On the downside, I stay on my high horse. I am a pedantic bastard who needs constant ego-feed. On the upside, I smell exquisite. Thank Dolce & Gabbana for that.

As for the rest, nothing like a test drive. See if the parts fit, are there any recalls?

Posted by: Velociman at April 3, 2005 12:27 AM

Thanks so much for participating. I think it could be fun if we can keep this going, as I can only imagine the topics that would be tossed out by some of our fellow bloggers.

As for your experience, you did NOTHING wrong.

Posted by: jmflynny at April 3, 2005 11:54 AM

I agree with much of your stance on the "living out of wedlock". In fact I had a short post on this not long ago about my daughter.

I am from the old school of Marry before you cohabitate but found that I threw that notion right out the window when it came to my daughter. My reasons for that were, she's young (almost 19) and while she has been dating her fiancee' for a year, that she doesn't REALLY know him, not really. She doesn't know all the little nuances of his everyday life.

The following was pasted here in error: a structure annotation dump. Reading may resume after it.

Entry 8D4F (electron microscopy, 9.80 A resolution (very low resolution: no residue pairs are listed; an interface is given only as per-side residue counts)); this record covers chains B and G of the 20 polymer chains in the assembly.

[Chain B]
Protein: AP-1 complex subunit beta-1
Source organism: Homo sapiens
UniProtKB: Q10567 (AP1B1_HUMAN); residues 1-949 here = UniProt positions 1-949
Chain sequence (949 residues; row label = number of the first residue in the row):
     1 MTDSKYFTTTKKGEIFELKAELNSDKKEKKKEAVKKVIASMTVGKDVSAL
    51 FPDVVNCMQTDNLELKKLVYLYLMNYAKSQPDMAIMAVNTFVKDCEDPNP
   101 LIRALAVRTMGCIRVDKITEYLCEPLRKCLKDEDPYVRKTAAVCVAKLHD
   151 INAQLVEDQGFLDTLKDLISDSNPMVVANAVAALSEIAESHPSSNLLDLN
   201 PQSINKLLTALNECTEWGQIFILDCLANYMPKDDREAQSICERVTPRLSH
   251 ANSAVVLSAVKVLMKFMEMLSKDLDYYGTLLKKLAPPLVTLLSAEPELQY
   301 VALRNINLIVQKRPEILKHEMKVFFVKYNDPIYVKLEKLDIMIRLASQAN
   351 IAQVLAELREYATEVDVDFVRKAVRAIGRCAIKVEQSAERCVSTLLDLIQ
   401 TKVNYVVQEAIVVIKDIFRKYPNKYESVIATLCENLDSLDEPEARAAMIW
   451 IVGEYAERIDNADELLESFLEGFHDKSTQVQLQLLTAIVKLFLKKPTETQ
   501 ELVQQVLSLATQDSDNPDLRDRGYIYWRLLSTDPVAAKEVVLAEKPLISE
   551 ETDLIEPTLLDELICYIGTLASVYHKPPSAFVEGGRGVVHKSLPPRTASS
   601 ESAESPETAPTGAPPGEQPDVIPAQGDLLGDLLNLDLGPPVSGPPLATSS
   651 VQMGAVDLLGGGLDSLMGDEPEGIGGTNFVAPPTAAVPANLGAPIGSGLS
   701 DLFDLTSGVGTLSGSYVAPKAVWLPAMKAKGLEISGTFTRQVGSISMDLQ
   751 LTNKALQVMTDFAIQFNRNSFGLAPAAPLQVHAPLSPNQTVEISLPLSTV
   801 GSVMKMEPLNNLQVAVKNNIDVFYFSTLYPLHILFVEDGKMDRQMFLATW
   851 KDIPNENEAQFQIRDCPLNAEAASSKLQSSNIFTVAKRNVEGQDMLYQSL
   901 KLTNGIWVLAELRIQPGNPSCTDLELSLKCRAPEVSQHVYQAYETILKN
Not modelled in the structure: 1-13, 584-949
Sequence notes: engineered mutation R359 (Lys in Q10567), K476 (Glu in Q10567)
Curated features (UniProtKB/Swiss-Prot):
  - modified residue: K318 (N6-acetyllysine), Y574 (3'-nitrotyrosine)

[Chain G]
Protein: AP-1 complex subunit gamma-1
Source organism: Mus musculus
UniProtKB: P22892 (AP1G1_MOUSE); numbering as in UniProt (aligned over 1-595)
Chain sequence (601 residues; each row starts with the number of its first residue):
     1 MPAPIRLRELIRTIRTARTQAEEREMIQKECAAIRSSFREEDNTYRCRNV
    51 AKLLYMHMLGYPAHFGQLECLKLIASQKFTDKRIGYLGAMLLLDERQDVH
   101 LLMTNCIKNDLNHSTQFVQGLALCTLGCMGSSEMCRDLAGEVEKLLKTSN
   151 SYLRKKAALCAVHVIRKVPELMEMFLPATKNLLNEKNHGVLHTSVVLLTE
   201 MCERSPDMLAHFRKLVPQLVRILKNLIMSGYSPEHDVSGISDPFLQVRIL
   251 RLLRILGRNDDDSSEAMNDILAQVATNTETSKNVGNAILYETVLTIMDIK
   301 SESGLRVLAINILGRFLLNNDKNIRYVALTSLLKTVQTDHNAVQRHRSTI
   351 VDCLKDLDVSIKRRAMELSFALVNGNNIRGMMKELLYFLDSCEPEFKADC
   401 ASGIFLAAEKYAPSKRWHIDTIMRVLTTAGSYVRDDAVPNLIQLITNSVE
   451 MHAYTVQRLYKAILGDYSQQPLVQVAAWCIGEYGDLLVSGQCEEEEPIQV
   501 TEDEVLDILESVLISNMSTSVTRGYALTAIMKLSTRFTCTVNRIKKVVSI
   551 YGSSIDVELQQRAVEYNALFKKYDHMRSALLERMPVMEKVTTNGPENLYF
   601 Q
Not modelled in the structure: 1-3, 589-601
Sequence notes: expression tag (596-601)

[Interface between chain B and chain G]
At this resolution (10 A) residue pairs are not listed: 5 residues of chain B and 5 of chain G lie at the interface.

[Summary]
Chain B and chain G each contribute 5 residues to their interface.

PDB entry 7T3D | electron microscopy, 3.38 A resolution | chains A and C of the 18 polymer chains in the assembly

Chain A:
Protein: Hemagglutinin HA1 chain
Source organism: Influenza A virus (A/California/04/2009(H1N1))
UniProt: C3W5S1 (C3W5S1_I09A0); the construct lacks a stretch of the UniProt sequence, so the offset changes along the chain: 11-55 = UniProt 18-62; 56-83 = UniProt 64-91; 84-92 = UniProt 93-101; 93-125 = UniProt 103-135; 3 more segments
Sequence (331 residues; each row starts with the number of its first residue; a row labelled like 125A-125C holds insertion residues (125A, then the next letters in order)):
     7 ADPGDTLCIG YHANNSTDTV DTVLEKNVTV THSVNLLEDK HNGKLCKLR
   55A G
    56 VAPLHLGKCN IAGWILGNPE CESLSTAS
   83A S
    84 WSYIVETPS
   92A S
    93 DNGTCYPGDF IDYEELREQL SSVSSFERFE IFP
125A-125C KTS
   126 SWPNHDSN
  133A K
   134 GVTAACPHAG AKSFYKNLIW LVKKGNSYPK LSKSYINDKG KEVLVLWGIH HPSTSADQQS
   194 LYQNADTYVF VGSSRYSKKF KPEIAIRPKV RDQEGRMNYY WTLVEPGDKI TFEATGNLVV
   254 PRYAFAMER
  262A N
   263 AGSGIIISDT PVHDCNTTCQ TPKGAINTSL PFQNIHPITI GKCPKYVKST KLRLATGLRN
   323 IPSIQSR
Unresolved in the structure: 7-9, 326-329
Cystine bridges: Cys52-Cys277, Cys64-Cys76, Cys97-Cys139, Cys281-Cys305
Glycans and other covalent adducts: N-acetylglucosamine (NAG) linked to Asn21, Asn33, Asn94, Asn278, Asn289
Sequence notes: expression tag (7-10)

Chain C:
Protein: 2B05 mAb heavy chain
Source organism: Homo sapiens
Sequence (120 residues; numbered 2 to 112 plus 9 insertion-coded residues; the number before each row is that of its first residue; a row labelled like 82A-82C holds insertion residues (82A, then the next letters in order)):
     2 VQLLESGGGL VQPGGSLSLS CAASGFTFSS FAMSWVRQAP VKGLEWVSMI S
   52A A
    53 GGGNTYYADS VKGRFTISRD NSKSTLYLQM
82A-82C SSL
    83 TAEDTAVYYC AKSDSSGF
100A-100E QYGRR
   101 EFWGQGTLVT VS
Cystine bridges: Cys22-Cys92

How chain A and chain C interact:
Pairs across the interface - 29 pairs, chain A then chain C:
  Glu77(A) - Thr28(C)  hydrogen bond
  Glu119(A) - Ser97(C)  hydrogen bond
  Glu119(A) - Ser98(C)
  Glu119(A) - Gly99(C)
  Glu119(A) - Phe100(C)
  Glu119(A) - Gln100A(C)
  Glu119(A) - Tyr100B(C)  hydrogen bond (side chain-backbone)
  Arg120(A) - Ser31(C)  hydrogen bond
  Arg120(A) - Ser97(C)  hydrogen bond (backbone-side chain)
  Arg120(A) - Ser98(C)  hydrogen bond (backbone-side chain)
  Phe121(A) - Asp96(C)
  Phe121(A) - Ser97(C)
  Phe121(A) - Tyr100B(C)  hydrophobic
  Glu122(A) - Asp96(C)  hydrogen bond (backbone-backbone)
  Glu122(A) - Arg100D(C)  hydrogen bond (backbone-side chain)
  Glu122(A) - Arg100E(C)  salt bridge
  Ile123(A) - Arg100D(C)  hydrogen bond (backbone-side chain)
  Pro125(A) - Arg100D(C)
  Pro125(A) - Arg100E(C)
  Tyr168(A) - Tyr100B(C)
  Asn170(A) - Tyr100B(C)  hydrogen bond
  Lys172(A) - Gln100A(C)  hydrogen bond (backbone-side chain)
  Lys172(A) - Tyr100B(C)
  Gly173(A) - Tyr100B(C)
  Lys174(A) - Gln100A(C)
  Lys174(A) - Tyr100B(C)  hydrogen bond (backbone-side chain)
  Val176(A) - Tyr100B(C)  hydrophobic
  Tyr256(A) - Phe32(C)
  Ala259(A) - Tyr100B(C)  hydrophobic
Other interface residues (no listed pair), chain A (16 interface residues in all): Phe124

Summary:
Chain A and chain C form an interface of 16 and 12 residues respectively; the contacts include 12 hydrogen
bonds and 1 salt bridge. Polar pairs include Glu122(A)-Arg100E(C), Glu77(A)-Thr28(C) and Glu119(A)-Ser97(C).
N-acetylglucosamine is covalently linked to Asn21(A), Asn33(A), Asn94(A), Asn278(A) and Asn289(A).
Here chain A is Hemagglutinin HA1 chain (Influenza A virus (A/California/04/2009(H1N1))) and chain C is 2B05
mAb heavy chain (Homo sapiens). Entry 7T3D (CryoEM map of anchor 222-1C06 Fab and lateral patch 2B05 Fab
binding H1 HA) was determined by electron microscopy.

I don't want her to marry him and then move in and find out that there are things about him that she just can't stand and cannot live with and then file for a divorce.

I agree that when marriage was held to a higher moral connentation that it was a good idea to marry first. In this day and age though, as you pointed out, people are not held to such high beliefs in marriage and will leave them instead of investing the effort required and actually honoring the commitment that was made.

I told my daughter that I might be the first mom to ever say this to her daughter and blasphemed from many others for it but I would prefer her to know what she is getting into before she makes the commitment.

Great topic by the way.

Posted by: dawn at April 4, 2005 12:10 AM

Dittos on the "no repeat". It would be just too hard to start over and work it all out from scratch with someone new.

Posted by: Desert Cat at April 4, 2005 02:53 AM